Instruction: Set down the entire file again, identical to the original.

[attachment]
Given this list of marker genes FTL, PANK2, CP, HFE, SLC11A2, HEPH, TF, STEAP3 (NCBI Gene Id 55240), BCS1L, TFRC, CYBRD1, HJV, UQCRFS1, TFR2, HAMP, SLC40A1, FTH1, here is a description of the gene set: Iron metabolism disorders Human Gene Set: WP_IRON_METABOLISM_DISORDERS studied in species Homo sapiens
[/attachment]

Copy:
Given this list of marker genes FTL, PANK2, CP, HFE, SLC11A2, HEPH, TF, STEAP3 (NCBI Gene Id 55240), BCS1L, TFRC, CYBRD1, HJV, UQCRFS1, TFR2, HAMP, SLC40A1, FTH1, here is a description of the gene set: Iron metabolism disorders Human Gene Set: WP_IRON_METABOLISM_DISORDERS studied in species Homo sapiens